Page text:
Cardiff University | Prifysgol Caerdydd ORCA
Online Research @ Cardiff 
WelshClear Cookie - decide language by browser settings

Care in a time of austerity: the electronic monitoring of Homecare workers' time

Hayes, Lydia ORCID: and Moore, Sian 2017. Care in a time of austerity: the electronic monitoring of Homecare workers' time. Gender Work and Organization 24 (4) , pp. 329-344. 10.1111/gwao.12164

[thumbnail of Accepted version for GWO.pdf]
PDF - Accepted Post-Print Version
Download (466kB) | Preview


Austerity places intense pressures on labour costs in paid care. In the UK, electronic monitoring technology has been introduced to record (and materially reduce) the working time and wages of homecare workers. Based on empirical findings, we show that, in a ‘time of austerity’, care is reductively constructed as a consumption of time. Service users are constructed as needy, greedy, time-consumers and homecare workers as resource-wasting time-takers. We point to austerity as a temporal ideology aimed at persuading populations that individual deprivation in the present moment, self-sacrifice and the suppression of personal need in the here and now is a necessary requirement to underpin a more secure national future. Accordingly, women in low-waged care work are required to eschew a rights-bearing, present-tense identity and are assumed willing to suppress their entitlements to lawful wages as a sacrifice to the future. By transforming our understandings of ‘care’ into those of ‘time consumption’, and by emphasizing the virtue of present-tense deprivation, a politics of austerity appears to justify time-monitoring in care provision and the rationing of homecare workers’ pay.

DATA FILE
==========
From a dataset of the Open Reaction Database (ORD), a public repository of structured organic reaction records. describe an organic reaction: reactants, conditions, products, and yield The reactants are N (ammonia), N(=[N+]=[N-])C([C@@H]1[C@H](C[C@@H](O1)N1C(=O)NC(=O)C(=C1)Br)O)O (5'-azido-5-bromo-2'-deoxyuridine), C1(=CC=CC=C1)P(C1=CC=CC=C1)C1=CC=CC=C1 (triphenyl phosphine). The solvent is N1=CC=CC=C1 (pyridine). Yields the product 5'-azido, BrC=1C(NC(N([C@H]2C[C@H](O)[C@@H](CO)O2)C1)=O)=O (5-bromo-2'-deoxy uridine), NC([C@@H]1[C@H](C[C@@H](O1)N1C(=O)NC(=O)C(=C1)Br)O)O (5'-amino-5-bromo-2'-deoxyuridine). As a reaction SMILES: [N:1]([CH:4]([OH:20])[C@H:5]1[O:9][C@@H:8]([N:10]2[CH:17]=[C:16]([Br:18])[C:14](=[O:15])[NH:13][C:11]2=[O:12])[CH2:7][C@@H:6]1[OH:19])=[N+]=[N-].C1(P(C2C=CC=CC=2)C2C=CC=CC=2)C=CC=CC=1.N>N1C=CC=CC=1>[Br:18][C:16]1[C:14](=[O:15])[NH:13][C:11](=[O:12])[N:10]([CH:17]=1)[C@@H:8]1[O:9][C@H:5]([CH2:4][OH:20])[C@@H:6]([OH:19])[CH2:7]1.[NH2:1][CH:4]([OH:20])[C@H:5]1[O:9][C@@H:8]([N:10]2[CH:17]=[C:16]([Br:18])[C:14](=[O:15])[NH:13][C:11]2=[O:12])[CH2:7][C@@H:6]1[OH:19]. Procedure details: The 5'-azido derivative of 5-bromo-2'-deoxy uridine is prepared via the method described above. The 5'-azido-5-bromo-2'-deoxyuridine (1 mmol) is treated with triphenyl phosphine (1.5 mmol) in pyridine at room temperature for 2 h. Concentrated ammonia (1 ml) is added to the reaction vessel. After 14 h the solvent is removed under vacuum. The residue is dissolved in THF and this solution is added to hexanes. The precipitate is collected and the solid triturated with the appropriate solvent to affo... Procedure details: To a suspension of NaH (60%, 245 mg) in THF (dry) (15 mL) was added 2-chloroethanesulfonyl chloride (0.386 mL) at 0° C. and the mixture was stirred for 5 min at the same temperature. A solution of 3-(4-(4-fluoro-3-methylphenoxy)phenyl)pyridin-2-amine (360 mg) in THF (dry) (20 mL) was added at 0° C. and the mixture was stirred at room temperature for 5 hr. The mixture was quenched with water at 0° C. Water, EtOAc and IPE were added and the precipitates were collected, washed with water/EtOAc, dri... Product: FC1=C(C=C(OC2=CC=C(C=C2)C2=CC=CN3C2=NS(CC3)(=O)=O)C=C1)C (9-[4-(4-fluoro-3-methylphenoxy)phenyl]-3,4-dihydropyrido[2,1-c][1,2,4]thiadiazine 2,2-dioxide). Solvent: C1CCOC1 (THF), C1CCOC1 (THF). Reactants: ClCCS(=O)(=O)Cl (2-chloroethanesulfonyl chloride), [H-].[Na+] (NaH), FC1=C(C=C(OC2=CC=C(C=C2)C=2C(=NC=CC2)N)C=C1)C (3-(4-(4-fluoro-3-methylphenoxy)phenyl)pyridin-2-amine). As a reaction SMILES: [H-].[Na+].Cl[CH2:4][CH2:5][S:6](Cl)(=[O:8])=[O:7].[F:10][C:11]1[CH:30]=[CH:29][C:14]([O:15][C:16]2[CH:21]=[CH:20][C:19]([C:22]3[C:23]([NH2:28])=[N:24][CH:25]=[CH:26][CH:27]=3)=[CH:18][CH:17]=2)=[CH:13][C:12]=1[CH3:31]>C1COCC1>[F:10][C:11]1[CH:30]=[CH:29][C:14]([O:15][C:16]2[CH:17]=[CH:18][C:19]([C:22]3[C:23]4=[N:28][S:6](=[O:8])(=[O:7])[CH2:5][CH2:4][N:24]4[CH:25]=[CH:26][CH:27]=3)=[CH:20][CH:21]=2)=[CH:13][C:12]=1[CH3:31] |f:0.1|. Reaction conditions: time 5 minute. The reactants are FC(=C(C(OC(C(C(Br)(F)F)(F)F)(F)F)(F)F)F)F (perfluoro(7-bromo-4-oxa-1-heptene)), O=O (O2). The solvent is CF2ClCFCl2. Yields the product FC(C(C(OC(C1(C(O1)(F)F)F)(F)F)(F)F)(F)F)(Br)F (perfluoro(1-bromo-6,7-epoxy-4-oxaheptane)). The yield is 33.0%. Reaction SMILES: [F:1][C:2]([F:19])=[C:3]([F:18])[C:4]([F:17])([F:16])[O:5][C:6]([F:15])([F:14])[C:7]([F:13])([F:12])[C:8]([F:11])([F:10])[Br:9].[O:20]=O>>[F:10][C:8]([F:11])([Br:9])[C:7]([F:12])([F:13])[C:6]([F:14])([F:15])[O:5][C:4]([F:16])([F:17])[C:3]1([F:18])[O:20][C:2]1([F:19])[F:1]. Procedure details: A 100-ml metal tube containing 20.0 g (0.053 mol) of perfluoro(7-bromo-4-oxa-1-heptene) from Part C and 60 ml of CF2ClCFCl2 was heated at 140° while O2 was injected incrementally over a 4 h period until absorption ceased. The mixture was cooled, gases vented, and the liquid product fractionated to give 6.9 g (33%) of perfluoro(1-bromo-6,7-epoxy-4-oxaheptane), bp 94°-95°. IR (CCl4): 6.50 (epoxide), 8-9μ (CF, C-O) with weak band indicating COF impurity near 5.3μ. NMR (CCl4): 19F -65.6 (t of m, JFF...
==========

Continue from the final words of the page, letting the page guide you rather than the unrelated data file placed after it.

Item Type: Article
Date Type: Publication
Status: Published
Schools: Law
Subjects: K Law > K Law (General)
Uncontrolled Keywords: austerity; working time; care work; unpaid labour; minimum wage law
Publisher: Wiley-Blackwell
ISSN: 0968-6673
Funders: Leverhulme / British Academy Small Grants Award
Date of First Compliant Deposit: 10 November 2016
Date of Acceptance: 21 September 2016
Last Modified: 02 Nov 2022 09:39

Citation Data

Cited 25 times in Scopus. View in Scopus. Powered By Scopus® Data

Actions (repository staff only)

Edit Item Edit Item


Downloads per month over past year

View more statistics